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SBA And Treasury Release PPP Loan Forgiveness Application

on Monday, 18 May 2020 in Covid-19 Information Hub

On May 15, 2020, the Small Business Administration (“SBA”) and Department of Treasury jointly released the application for forgiveness of a Paycheck Protection Program (“PPP”) loan (the “Application”). While the SBA has yet to directly address certain questions regarding forgiveness calculations, the Application indicates the positions that the SBA will likely take. This article summarizes such positions, but borrowers should be cognizant that the Application provides that a borrower’s eligibility for loan forgiveness will be evaluated in accordance with the PPP regulations and guidance issued by SBA through the date the Application is made. 

  • Calculator. Many borrowers and lenders may find that the most helpful aspect of the Application is the “Payroll Costs Calculator.” This will likely be a helpful tool for many, although questions remain as to certain rules and interpretations. Borrowers should complete the Application carefully because borrowers must certify, among other things, that the amounts disclosed on the Application represent “eligible” costs and reflect “all applicable reductions.”
  • Incurred vs. Paid. For “payroll costs”, the Application allows borrowers with a biweekly (or more frequent) payroll schedule to elect one of two periods to calculate eligible payroll costs. The first period (the “Payroll Covered Period”) provides that the first day of the Covered Period must be the same as the PPP Loan Disbursement Date. The second period allows a borrower to use the 8-week period that begins on the first day of their first pay period following its PPP Loan Disbursement Date (the “Alternative Payroll Covered Period”). These alternatives allow borrowers to shift their 8-week covered periods for purposes of “payroll costs.” Significantly, the SBA further allows borrowers to include payroll costs incurred but not paid during the Borrower’s last pay period of the Covered Period (or Alternative Payroll Covered Period) so long as those “incurred” costs are paid on or before the next regular payroll date. This is an expansion of the language in the CARES Act, which suggested that costs must be both incurred and paid during the Covered Period in order to be eligible. 
  • Limitations on Amounts Paid to Owners. The amount paid to owner-employees, self-employed individuals, or general partners is capped at the lower of (a) $15,385 (the eight-week equivalent of $100,000 per year) for each individual or (b) the eight-week equivalent of their applicable compensation in 2019.
  • Clarification on Wage Reduction Rule. The CARES Act provides that forgiveness will be reduced dollar-for-dollar if the wage or salary paid to any employee is less than 75% of such employee’s wage or salary during the most recently completed fiscal quarter. Many borrowers had struggled with the calculation required under this rule, as it looks at compensation on a gross basis. The Application provides some relief in this regard, as it provides for a calculation based on a comparison of the employee’s average annual salary or hourly wage between January 1, 2020 and March 31, 2020 to the average annual salary or hourly wage during the Payroll Covered Period or Alternative Payroll Covered Period.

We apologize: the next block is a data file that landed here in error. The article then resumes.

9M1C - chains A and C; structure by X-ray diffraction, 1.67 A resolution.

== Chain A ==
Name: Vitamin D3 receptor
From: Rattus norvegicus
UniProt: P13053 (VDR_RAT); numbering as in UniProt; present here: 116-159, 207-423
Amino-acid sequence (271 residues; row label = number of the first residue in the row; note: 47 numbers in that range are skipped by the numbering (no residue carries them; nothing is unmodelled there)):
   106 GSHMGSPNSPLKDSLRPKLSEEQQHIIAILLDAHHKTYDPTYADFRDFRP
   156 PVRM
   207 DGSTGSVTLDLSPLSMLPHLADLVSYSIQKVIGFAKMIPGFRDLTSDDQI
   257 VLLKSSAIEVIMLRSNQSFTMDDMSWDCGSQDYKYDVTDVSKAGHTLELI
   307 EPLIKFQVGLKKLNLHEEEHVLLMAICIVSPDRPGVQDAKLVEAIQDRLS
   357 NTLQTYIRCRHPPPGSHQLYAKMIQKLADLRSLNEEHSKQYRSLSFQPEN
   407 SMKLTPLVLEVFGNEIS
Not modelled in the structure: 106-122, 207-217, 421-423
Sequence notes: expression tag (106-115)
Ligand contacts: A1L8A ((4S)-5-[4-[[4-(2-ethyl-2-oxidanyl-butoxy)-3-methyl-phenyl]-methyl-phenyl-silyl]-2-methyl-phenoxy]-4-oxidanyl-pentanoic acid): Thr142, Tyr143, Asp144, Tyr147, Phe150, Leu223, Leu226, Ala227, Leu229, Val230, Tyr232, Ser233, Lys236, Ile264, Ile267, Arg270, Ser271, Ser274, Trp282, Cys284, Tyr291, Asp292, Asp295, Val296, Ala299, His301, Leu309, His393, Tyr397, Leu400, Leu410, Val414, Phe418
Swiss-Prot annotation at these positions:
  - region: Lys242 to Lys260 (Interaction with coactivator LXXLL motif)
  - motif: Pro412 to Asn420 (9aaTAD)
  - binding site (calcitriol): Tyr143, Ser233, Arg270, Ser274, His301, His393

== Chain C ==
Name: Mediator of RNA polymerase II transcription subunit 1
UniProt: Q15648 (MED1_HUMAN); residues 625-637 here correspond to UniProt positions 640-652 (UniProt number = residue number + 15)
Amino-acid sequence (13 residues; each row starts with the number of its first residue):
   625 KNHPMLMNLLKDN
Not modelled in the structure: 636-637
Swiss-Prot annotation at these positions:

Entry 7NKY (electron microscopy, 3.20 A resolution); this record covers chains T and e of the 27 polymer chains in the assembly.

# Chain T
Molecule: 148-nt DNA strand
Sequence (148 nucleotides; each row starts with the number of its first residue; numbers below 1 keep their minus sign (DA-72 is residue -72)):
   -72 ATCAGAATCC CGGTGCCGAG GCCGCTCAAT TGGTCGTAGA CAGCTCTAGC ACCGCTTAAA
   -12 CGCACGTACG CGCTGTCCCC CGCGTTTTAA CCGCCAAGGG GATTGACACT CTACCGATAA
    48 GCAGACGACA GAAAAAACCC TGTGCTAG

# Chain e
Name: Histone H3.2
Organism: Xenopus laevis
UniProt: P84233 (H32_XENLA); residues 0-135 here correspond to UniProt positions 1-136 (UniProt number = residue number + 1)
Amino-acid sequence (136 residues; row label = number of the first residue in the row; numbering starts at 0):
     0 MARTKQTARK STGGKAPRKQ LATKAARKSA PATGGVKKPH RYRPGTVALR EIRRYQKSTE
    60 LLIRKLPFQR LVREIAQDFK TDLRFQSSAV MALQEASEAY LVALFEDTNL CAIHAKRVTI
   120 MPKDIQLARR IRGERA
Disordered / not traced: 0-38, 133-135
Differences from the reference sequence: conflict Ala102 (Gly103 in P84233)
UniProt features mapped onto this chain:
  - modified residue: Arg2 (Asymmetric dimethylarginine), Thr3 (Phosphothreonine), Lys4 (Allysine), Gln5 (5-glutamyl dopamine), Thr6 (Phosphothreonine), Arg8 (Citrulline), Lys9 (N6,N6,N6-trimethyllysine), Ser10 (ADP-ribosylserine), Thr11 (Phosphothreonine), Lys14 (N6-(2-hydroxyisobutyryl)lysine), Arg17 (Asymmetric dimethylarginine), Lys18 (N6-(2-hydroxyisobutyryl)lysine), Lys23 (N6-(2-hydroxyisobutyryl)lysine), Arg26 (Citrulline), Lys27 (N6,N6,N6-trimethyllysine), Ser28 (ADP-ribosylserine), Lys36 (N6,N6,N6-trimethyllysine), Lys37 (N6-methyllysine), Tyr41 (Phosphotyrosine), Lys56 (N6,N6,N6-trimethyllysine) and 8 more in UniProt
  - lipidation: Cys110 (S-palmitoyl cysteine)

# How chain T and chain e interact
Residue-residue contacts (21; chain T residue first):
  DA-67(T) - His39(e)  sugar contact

Specifically, the Application provides the following calculation for determining any wage reduction to an employee: 

    1. Enter average annual salary or hourly wage during Covered Period or Alternative Payroll Covered Period
    2. Enter average annual salary or hourly wage between January 1, 2020 and March 31, 2020
    3. Divide the value entered in a. by b.
    4. If c. is 0.75 or more, there has been no wage reduction.

The calculation also reflects the safe harbor for borrowers that reduced wage levels prior to April 26, 2020 but restored wage levels prior to June 30, 2020.

  • Clarification on FTE Reduction Rule. Borrowers likewise struggled to apply the FTE Reduction Rule without a definition of “FTE Employees.” The Application, however, appears to resolve this problem by instructing the borrower to make the following calculation: “For each employee, enter the average number of hours paid per week, divide by 40, and round the total to the nearest tenth. The maximum for each employee is capped at 1.0. A simplified method that assigns a 1.0 for employees who work 40 hours or more per week and 0.5 for employees who work fewer hours may be used at the election of the Borrower.”

    The Application also expands the exception set forth in FAQ #40 (regarding offers to rehire) to ignore from FTE calculations employees that (a) were fired for cause, (b) voluntarily resigned, or (c) voluntarily requested and received a reduction of their hours. The Application does not make clear whether such exceptions would likewise apply to the wage reduction rule.

While the Application provides some clarification, it leave open various questions regarding defined terms, calculations, and exceptions. If you have any questions regarding the SBA PPP loans, or other aspects of the CARES Act, please contact a Baird Holm LLP attorney. 

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